Queensland trucking in truck charges blast

By: Brad Gardner


QTA delivers blunt message to government: stop overcharging trucking operators

Queensland trucking in truck charges blast
The QTA wants heavy vehicle charges reduced next year.

 

The Queensland trucking industry has joined a growing chorus demanding relief from exorbitant heavy vehicle registration and fuel charges.

Queensland Trucking Association (QTA) president Ben Almond used his speech at the group’s 2015 annual dinner to criticise governments for sticking to the existing charging formula despite knowing it has led to trucking operators being overcharged.

Like the Australian Livestock and Rural Transporters Association (ALRTA), the QTA wants transport ministers to agree to a reduction in charges to make up for the years of overcharging.

Transport ministers are due to meet this week to discuss the heavy vehicle charges to apply from July 1, 2016. The National Transport Commission (NTC) in 2014 recommended changes to the charging system to prevent overcharging.

 "My association has recently provided the Queensland Government with a detailed submission on the subject of heavy vehicle charging," Almond says.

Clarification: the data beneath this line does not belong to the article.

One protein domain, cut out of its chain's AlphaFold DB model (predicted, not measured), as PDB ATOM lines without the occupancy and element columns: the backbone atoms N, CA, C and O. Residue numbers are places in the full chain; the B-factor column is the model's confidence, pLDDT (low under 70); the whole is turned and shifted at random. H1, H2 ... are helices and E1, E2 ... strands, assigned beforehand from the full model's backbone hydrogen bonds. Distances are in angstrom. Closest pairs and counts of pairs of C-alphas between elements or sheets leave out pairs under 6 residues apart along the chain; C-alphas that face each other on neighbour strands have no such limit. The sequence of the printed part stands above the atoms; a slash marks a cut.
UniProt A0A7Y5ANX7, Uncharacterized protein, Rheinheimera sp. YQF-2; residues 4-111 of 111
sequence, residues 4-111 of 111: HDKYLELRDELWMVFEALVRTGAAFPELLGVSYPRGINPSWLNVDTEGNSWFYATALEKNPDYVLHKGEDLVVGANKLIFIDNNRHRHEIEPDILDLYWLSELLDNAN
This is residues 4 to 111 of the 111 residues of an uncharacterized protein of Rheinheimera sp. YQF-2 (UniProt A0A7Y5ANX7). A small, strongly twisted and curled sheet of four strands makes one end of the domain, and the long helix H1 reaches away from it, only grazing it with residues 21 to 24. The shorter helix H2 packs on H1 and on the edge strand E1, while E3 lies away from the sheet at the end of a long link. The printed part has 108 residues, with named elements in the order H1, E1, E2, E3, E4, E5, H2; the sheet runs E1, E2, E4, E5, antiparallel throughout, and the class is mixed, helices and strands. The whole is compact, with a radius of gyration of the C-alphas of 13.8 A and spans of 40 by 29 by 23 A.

"Our message and that of the industry throughout Australia is that it is time to stop the overcharging of truck operators in this state and in this country. Minister’s accepted in 2014 that the overcharging was a reality.

"The option of freezing government revenue will simply lead to a continuation of overcharging to the extent of $1.2 billion over the next six years.

"We urge the Queensland Government to support the direct implementation of the NTC option which will deliver a reduction in heavy vehicle registration removing the current overcharging."

The ALRTA and the South Australian Road Transport Association (SARTA) have publicly voiced their concerns about heavy vehicle charges.

ALRTA president Kevin Keenan says the trucking industry is being overcharged about $200 million annually under the existing system.

Transport ministers put off implementing the NTC’s recommendations until July 1, 2016, but Keenan claims alternative options are now being considered.

"We have already had a two year delay, which is more than enough time for governments to adjust to a fairer charging system," Keenan says.

"Further delays would be nothing more than a blatant opportunistic tax grab".

 

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